Nigel Barker, fashion photographer and authority, presents MODELS OF INFLUENCE (Harper Design; February 2015)— a beautiful volume, spotlighting 50 of the most influential models from the 1940s to the present day and revealing each woman’s indelible place in the pantheons of fashion and pop culture.
From Dovima’s transcendent other worldliness to Jerry Hall’s athleticism and booming personality, from Inès de la Fressange, whose gamine frame and style embody French chic, to Coco Rocha, whose extraordinary ability to create unique, usable poses is unrivaled in beauty and speed, MODELS OF INFLUENCE defines each model’s je ne sais quoi—whether it’s her unique physical characteristics, a daring approach to image making, transformative abilities, or a particular quality or energy that captured or even redefined the zeitgeist of fashion and culture at the time. And, of course, there are those models that broke the mold in their respective eras, those who turned the standard notion of beauty on its head—whether they were the first non-Caucasian to grace the cover of Harper’s Bazaar, or older, shorter, or heavier than industry standard.
Samson: Hi Nigel, how are you, thanks for taking the time to do the interview. When I contacted you on Instagram I wasn’t sure you would reply, I just took a chance really, and I am glad I did. So, I would like to start off by asking you what you think of Instagram. Recently I had a conversation with a photographer friend of mine, about the impact of Instagram. He refuses to accept the role social media plays in the success of some photographers and other creative’s. His point was that real photographers are those with an actual camera, as opposed to those using Instagram. What do you think about this?
Nigel… It’s a bit like giving every child a pencil or a paintbrush; it gives them the ability to learn how to write or the potential to become an author an artist. It doesn’t mean they are. But it gives them the option, I think Instagram and social media has given people the opportunity to showcase their skill or art form, and there are some very talented people out there.
Are they photographers? Sure they are, they have taken pictures using light. That’s what photographer means out of the Greek word. No-one can argue with that, that’s what the dictionary definition means.
Are there some established photographers who don’t like it? I’m sure there are, because people don’t like competition. They are afraid of things changing and they like the status quo.
Samson: Having interviewed some of the world’s biggest fashion photographers. I have noticed that some creative people seem to be protective of their technique, their style, or their signature we could say. I always wonder What if more people shared their secret.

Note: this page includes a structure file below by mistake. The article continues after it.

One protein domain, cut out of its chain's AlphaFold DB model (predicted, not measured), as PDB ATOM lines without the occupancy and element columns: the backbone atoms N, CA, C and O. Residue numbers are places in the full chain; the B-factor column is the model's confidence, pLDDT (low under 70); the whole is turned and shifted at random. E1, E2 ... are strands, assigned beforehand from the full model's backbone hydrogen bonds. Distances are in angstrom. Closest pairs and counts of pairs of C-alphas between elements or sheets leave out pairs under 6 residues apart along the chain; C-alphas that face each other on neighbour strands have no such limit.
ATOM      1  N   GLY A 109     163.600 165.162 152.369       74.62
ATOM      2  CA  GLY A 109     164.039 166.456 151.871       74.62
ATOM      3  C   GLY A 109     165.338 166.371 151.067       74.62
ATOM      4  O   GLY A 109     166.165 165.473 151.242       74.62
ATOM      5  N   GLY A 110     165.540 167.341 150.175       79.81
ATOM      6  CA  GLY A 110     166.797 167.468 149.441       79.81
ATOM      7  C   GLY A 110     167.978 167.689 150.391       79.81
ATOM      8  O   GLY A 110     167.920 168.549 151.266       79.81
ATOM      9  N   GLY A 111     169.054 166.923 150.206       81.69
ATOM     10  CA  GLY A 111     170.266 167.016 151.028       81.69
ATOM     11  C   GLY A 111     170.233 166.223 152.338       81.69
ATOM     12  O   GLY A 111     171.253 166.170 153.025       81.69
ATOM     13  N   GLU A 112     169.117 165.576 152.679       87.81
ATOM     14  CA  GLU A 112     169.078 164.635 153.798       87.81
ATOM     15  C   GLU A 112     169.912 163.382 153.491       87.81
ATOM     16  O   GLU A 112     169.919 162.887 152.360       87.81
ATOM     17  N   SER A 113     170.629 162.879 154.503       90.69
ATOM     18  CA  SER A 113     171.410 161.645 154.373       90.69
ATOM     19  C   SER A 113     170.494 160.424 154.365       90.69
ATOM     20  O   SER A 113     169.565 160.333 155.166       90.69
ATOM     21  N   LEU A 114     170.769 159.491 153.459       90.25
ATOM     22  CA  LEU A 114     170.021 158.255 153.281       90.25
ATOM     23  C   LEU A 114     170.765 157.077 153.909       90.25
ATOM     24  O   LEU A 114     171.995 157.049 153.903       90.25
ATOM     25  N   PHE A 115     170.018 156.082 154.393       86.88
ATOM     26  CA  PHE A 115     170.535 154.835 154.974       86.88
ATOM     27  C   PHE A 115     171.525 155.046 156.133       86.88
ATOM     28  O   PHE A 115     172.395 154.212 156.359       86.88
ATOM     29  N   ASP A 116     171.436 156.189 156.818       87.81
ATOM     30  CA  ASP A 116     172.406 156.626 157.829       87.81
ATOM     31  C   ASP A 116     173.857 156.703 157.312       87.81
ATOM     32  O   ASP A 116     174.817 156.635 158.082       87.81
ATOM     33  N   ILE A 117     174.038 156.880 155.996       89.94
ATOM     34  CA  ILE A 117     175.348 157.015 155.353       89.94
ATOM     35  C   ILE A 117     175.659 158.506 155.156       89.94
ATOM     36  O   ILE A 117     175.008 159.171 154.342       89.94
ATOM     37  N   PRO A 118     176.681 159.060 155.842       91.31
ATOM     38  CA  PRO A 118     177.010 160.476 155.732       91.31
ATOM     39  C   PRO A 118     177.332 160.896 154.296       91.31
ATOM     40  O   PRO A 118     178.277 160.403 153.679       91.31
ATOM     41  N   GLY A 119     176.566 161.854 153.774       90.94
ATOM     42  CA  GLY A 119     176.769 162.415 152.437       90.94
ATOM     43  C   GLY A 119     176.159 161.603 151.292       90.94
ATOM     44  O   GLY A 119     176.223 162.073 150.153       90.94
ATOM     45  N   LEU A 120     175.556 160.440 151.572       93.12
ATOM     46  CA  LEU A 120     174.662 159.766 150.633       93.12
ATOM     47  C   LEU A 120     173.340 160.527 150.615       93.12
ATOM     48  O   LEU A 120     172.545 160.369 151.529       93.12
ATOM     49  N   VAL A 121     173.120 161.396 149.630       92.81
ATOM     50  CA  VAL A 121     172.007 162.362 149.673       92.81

Nigel… I think this is the thing, there are always going to be people who are secretive, protective and careful. That’s up to them to be honest. I think it’s like one of those things. For example, would you expect a chef from a great restaurant to tell you his recipe? Some do, some don’t. It’s more likely that they don’t because otherwise it’s hard for them to make a living.
That being said, when it comes to photography, similarly, (although, not the same as if you’re being a chef or other kind of examples.) With photography you can tell someone how to light something, or you can tell someone what to look for, but it’s ultimately the photographers eye, or his relationship with his subjects, the chemistry that he produces with whoever he’s photographing, or the way he see’s light, from a very artistic standpoint. That’s unique to the individual and that cannot be replicated, and when we take a photograph it’s an instant, a fraction of a second, and any other person taking that picture it’s a fraction of a second different, so it’ll never be the same. Therefore, to be frightened by other people, who copy you…. well, listen I consider that flattery. There’s nothing more flattering than someone trying to replicate or copy or be inspired by your work. I say ‘bring it on’. I am always talking about how I do it or what I’ve done or did, I don’t really care.
SAMSON: I’m glad you said that because on one of the articles I wrote a while ago, I talked about the importance sharing the knowledge and how it pushes you out of your comfort zone. I feel it helps you stay relevant. What do you think about that?